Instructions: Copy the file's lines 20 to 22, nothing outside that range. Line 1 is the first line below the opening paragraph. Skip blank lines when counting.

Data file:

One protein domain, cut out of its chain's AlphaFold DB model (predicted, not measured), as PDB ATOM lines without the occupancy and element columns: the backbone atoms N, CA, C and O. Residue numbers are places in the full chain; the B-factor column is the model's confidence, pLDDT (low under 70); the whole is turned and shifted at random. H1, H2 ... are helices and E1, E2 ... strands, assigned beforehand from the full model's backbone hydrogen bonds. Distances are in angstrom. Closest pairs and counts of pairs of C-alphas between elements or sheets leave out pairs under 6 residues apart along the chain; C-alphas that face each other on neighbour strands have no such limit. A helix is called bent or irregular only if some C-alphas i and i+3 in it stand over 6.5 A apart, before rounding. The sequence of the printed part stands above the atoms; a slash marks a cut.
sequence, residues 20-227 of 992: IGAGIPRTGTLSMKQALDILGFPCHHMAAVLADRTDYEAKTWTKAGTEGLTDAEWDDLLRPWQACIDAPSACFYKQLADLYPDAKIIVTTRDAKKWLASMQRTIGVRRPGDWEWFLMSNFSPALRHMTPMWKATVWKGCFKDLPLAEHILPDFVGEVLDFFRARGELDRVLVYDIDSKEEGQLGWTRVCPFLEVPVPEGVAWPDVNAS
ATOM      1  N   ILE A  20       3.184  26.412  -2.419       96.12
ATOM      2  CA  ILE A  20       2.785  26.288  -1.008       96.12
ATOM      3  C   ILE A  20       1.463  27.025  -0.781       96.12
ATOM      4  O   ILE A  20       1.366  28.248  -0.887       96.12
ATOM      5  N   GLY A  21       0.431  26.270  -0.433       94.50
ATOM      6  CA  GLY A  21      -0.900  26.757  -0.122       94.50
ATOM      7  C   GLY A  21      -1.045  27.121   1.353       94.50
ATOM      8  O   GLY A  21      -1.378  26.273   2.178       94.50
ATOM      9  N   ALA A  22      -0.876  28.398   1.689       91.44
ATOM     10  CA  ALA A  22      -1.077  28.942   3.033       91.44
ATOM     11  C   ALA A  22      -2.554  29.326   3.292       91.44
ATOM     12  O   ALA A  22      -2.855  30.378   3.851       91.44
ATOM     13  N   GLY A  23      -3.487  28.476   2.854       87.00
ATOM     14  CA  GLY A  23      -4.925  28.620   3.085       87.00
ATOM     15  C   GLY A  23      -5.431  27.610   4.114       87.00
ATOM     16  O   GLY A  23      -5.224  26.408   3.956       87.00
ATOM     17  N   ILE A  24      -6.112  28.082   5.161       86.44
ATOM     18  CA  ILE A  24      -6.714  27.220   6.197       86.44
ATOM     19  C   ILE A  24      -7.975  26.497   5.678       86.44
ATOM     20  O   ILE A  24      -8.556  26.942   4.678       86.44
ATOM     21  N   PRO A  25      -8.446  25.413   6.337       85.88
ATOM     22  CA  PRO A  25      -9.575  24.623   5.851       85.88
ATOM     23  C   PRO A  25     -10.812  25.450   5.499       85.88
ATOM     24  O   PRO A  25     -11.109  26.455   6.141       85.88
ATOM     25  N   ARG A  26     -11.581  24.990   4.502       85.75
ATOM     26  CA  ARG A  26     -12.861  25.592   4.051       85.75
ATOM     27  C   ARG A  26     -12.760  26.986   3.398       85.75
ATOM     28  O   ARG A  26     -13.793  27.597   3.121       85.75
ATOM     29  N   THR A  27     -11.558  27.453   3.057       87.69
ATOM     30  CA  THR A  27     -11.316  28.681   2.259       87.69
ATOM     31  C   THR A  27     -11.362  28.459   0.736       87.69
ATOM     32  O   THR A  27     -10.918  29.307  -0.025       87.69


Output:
ATOM     19  C   ILE A  24      -7.975  26.497   5.678       86.44
ATOM     20  O   ILE A  24      -8.556  26.942   4.678       86.44
ATOM     21  N   PRO A  25      -8.446  25.413   6.337       85.88